What are your first thoughts when you hear the word 'ballet'?
In my mind's eye, I see a horde of little girls in white tutus, prancing around, on their toes, in the most graceful and light-footed moves in an elegant form of dance. If I drew the curtains a bit further back, I might include a lithe dame or two, again in the pretty white and translucent ballet dresses, gliding across the floor... hands raised in the air, one high up, the other on the way, feet raised to the tip of the big toe. No matter what else may change, the picture in my head consistently has the signature 'on-the-toes' pose, light, graceful moves, short white skirts with a well-fitted bodice.
The promos of the Queensland National Ballet's Hunchback of Notre Dame at The Old Museum and the internationally acclaimed Ballet Nacional de Cuba's Don Quixote at QPAC have pictures of the female protagonist flying in the air, arms and legs raised in difficult straight lines, both clad in red frilly skirts that look incredibly inviting to watch the performance. All the pictures of both ballet have various difficult poses and lifts of the ladies (some also include men) in their red garb. The scene in my mind opened out further to include red dresses and tall, slim beautiful women.
You can imagine my surprise when I went to watch QNB's Hunchback of Notre Dame last week and the scene started off with a man in loose black clothing, curly hair falling all over his face. It was as if the scenes being played in my head had been hit by an earthquake. He was one of the characters. Why was I so upset? I can't explain. With the entry of another man, a priest and their miming acts, it started off seeming more like a play and less of what I had imagined a ballet to be. Soon, the ladies came on the stage. Tall, slender beautiful women, no doubt. I was already crying in my mind after the appearance of the black villainous creature instead of sweet children in white. Watching the women in long, frilly frocks, nothing like that in the pictures did not help! Worse? They did not do the toes act. Their feet thumped on the floor at their lifts. As they moved about with less grace than a ballet requires and more like the other forms of dances, my heart began to sinking. Fast and furious.
Eventually, the lead lady in red came into the picture. She had her ballet shoes on (the others had been in bare feet so far) was in her red frilly dress. She flew across the stage gently, stood on her toes and performed the signature light-footed steps of the ballet. In the light of my muddled feelings of the moment, I failed to appreciate her performance and wrinkled my nose at the grey dust under her ballet shoes. "These shoes have been used long enough, they fail to seem to blend with the feet", I found myself thinking. I did not quite like the shade of red that her dress was, either.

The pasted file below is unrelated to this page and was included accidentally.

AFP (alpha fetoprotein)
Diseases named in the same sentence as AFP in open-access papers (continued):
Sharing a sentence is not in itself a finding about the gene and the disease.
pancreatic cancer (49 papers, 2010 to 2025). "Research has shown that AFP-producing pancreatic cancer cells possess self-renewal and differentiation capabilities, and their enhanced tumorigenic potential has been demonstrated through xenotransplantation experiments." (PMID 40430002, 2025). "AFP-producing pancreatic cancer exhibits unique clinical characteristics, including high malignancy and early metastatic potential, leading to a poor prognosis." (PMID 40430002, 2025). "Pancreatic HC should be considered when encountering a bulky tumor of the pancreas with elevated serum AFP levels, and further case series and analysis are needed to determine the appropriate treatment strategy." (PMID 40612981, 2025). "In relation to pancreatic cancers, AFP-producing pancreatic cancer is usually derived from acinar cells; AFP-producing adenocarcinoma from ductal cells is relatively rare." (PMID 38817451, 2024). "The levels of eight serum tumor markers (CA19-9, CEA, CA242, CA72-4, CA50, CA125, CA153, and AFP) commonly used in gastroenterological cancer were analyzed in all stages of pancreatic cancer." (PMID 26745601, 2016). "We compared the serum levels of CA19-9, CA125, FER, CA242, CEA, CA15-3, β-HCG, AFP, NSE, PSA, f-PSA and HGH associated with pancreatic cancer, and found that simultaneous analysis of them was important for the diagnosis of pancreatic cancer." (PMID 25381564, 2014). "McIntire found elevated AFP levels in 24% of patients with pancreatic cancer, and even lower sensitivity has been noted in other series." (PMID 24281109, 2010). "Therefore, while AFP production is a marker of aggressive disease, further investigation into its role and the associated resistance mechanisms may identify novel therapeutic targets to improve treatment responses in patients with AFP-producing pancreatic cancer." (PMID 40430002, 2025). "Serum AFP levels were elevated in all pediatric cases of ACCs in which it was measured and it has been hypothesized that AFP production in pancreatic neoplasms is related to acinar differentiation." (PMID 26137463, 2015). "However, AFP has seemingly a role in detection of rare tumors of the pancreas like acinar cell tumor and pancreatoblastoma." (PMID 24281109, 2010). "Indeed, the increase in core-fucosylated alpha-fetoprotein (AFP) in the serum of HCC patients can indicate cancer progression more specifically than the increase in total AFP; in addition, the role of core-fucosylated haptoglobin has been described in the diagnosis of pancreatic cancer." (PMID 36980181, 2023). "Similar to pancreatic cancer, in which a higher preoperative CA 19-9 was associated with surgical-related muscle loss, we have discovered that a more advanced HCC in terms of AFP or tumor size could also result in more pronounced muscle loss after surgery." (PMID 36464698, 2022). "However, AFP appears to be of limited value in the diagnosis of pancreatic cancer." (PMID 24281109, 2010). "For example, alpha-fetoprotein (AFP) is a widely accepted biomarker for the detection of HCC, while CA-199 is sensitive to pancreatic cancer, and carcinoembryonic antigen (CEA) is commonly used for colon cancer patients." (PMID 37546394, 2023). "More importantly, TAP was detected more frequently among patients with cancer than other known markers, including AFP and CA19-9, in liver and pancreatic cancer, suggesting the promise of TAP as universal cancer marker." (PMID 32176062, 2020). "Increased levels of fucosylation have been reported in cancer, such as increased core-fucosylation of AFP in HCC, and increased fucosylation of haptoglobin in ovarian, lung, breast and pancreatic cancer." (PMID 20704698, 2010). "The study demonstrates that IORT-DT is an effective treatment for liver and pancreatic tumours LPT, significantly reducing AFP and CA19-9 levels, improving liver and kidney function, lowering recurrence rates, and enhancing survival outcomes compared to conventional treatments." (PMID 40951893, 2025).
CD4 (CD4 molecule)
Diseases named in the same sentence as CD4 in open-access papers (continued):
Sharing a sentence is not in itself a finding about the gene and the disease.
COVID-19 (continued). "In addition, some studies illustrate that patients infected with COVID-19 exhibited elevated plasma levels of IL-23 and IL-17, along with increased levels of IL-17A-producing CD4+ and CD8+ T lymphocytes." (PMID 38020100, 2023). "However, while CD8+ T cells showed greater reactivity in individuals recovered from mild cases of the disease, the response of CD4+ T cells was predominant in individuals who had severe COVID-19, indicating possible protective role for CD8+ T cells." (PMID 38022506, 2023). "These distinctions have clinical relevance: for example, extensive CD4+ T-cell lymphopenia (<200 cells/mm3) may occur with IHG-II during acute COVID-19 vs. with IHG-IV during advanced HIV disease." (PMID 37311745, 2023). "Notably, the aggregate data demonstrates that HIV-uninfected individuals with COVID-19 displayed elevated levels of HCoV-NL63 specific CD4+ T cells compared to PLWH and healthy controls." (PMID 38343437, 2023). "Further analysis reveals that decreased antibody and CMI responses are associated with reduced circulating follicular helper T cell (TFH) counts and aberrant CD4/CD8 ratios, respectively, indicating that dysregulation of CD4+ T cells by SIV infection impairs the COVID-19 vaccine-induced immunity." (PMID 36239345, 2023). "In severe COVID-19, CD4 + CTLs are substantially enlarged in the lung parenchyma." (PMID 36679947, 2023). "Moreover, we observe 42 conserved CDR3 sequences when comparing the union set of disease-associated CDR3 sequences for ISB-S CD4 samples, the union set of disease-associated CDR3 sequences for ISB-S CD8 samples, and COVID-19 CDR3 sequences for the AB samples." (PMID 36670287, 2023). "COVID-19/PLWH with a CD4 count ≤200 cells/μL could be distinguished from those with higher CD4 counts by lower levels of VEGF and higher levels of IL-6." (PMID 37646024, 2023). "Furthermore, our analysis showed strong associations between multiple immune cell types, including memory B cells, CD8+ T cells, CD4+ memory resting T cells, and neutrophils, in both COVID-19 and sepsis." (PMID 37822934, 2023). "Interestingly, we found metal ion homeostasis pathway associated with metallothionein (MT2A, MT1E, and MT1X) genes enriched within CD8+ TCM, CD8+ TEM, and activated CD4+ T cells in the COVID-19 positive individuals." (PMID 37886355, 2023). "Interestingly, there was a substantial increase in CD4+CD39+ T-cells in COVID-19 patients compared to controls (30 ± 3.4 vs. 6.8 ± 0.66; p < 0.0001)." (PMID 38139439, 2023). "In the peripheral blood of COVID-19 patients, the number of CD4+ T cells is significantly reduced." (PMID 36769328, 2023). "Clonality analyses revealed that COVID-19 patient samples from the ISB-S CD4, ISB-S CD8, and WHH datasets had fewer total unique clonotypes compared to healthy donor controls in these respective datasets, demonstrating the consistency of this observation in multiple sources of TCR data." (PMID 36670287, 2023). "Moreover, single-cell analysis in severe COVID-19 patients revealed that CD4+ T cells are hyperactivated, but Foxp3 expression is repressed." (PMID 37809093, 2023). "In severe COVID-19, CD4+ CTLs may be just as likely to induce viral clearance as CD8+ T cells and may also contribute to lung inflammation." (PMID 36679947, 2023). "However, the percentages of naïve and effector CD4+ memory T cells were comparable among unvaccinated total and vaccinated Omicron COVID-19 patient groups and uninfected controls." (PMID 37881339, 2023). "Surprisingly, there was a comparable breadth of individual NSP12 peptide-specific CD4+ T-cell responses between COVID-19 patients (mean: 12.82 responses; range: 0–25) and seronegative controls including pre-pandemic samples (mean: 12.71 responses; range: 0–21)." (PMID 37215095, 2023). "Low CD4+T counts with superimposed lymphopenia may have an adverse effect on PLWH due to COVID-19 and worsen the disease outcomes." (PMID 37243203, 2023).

Eventually, as the turmoil in my heart settled and there was more of Talia Fowler with her ballet performance, I began to enjoy the show. I began to understand the genearl story of the Hunchback of Notre Dame, if not the intricate details. Every now and then, students of different levels appeared on screen and performed their bits. It was clearly a performance by students, coming through like one of those shows we watch when in college or school. Like one of the shows my dance school had put up in the earlier days.
Even though it did not quite live up to my expectations, it was not unenjoyable. Talia Fowler, as Esmeralda the gypsy girl, was good and so was the guy who played the hunchback Quasimodo. While I was not unhappy about the $35 I spent on the tickets, I could not bear to part with another $25 to drive a cab back home. It was much too much to spend on a night as such. I took the public transport back home. A good night but not memorable enough. My first experience of a ballet felt like expecting Nando's fiery chicken and ending up with bland pasta. Not quite the anticipated flavour, so hard to tell how good or bad it really was.
I might have loved to watch the Cuban show too but their tickets are priced way higher than I can afford. Plus, I've decided that if I'm watching a ballet again, I'd rather it be pretty little girls in white. To satisfy my inner self. That picture is worth a thousand times more than any lady in red.